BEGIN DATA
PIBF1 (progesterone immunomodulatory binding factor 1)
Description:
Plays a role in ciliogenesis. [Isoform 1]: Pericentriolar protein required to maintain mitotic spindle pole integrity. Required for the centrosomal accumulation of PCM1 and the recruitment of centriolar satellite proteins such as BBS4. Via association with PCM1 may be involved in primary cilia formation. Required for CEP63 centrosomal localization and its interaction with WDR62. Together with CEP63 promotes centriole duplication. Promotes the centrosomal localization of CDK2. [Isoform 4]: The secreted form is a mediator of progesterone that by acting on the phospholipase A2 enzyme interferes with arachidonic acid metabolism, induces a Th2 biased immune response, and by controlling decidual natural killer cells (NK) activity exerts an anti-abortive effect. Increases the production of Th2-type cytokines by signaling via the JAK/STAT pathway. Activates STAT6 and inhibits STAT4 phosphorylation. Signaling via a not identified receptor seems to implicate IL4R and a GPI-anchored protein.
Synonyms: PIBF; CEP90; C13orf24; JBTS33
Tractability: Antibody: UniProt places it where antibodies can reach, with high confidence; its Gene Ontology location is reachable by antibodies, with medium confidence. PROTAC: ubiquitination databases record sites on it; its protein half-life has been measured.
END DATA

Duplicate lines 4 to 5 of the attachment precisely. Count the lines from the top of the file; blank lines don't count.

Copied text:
Synonyms: PIBF; CEP90; C13orf24; JBTS33
Tractability: Antibody: UniProt places it where antibodies can reach, with high confidence; its Gene Ontology location is reachable by antibodies, with medium confidence. PROTAC: ubiquitination databases record sites on it; its protein half-life has been measured.